PORTLAND (AP)- Crews continued their search Tuesday for a 79-year-old man who has been missing for days in eastern Washington County.

The search began Friday and is one of four recent searches involving elderly people lost in the woods, said Sgt. Pat Dorian of the Maine Warden Service. Dorian said he believes lost elderly people are increasing.

“Certainly in the last five to seven years, we have seen a significant increase in the volume of searches that we do that are elderly folks,” he said. “Some are suffering from either Alzheimer’s or dementia or some are challenged in some way because of their age.”

Officials planned to continue looking in Washington County for Lewis Gardner, whose blue station wagon was found Saturday stuck on a nearly impassable dead-end logging road in Whiting.

The body of Gardner’s companion, 74-year-old Mona Cole, was found in the car. She died from lack of food and water, Dorian said.

The same day searchers found Gardner’s car, authorities in Medway found the body of a retired mill worker who had disappeared after going into the woods to pick mushrooms.

Peter Misiura Sr., 84, apparently became disoriented and got entangled in thick brush only two-thirds of a mile from his red truck.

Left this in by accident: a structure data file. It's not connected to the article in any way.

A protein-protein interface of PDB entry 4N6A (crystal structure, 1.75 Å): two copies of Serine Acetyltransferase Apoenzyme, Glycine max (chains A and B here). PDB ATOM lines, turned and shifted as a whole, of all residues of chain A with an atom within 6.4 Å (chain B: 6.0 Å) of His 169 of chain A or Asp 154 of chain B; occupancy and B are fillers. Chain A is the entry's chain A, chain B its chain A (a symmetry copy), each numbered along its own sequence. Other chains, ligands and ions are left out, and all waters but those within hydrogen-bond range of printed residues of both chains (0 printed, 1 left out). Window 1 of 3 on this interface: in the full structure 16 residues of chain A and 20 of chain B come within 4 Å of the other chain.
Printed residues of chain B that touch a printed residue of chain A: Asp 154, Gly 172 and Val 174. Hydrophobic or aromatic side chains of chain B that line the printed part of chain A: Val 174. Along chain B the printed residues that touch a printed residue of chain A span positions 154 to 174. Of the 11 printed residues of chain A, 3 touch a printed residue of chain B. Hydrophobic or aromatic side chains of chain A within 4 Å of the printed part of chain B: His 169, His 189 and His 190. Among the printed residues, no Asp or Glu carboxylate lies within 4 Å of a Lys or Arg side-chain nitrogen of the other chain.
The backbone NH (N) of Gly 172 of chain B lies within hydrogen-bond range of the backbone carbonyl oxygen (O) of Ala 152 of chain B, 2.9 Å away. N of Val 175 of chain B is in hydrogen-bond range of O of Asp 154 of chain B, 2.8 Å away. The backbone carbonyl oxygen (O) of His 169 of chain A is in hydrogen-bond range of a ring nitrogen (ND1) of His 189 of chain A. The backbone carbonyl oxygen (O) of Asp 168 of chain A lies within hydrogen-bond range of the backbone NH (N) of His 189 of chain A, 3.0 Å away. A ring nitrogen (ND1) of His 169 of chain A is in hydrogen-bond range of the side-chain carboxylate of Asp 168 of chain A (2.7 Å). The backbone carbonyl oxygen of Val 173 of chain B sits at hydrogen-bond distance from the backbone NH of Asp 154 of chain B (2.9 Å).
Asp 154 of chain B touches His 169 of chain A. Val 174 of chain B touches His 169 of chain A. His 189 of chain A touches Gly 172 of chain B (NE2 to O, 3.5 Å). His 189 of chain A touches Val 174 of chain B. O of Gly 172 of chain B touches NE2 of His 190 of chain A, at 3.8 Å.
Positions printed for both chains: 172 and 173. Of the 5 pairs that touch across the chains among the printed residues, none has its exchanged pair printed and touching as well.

The other two searches were successful: One elderly man was found by hunters near Clayton Lake on Saturday, and a couple was found near Dixfield on Sunday.

Mark Latti, a spokesman for Maine’s Department of Inland Fisheries and Wildlife, said that from July 1, 2002 to June 31, 2003, there were 259 searches for lost people in Maine. He said he does not know how many involved older people.

But he said that Maine has an aging population and he suspects the number of older people who wardens search for is increasing. There are no statistics available regarding the ages of people lost in the woods.

Maria Llorente, a geriatric psychiatrist at the University of Miami, said when older people get lost they face problems younger people do not.

“You have less muscle mass as you age, and remember, the muscles are the part of your body that help to keep you warm,” she said. Older people also become dehydrated because of medications more easily, she said.

AP-ES-10-05-04 1415EDT



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